- The FTSE Japan TPI Climate Transition Index offers exposure to Japan’s equity market while achieving alignment with the climate transition
- Transition Pathway Initiative (TPI) analyses show Japanese companies underperform developed market counterparts on climate performance, but gap is narrowing
FTSE Russell, a leading global index, data and analytics provider, has expanded its FTSE TPI Climate Transition Index offering launched in 2020 to include dedicated coverage of Japan’s domestic equity market. The index series combines FTSE Russell’s expertise in climate data and sustainable investment index design with the Transition Pathway Initiative’s (TPI) forward looking analysis of how public companies are managing the climate transition.
Two indexes have been launched for Japanese investors, the FTSE Japan TPI Climate Transition Index and the FTSE All-World ex-Japan TPI Climate Transition Index,
The FTSE Japan TPI Climate Transition Index is based on the FTSE Japan Index, a market-capitalisation weighted index representing the performance of Japanese large and mid-cap stocks. To achieve alignment with the low carbon transition to keep global warming below 2 degrees, the index is reweighted using transparent criteria.
The criteria are designed to capture both climate risks using carbon emissions and fossil fuel reserves data, while also including climate opportunities by measuring a company’s green revenues using FTSE Russell’s Green Revenue Data Model 2.0. Finally, the incorporation of TPI’s assessments on management quality provides the index with a forward-looking capability by assessing companies on their plans for transition to a low carbon economy. Relevant indicators for assessment include company policy, emissions reporting and verification, targets, strategic risk assessment and executive remuneration.
TPI management quality analyses of almost 500 Japanese companies included in the FTSE Japan Index found that the market underperformed over 1,500 counterparts in the FTSE Developed ex Japan Index over the last three years, yet this gap has narrowed. FTSE Japan constituents scored an average of 1.87 in 2019, rising to 2.07 in 2021.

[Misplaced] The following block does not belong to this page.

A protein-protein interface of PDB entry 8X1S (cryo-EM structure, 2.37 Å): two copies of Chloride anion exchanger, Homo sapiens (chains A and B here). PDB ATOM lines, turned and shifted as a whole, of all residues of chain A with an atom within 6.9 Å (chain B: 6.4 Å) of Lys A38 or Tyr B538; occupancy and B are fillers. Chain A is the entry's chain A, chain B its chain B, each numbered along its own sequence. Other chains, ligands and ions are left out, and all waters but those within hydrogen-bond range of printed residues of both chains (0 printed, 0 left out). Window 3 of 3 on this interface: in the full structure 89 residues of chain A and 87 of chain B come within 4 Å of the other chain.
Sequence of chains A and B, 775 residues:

By contrast, FTSE Developed ex Japan constituents scored an average of 2.23 in 2019, declining marginally to 2.20 in 2021. Strong support among Japanese companies for the climate disclosure recommendations set out by the Task Force on Climate-Related Financial Disclosures (TCFD) is expected to have driven recent improvement in TPI management quality scores.
At a sector level, Japanese technology, real-estate and energy companies outperform sector peers in the FTSE Developed ex Japan Index, while Japanese companies in the industrials, consumer staples, financials, consumer discretionary and utilities sector all underperform other developed market companies in the same sectors. Please see below for a summary of the scoring methodology. The full TPI methodology can be found here.
TPI is a global initiative led by asset owners and supported by asset managers, in partnership with the Grantham Research Institute at the London School of Economics and with FTSE Russell. It is backed by 108 investors globally with over $29 trillion in combined assets under management and advice. TPI data is also used by Climate Action 100+ to assess the action taken on climate change by the world’s largest corporate greenhouse gas emitters.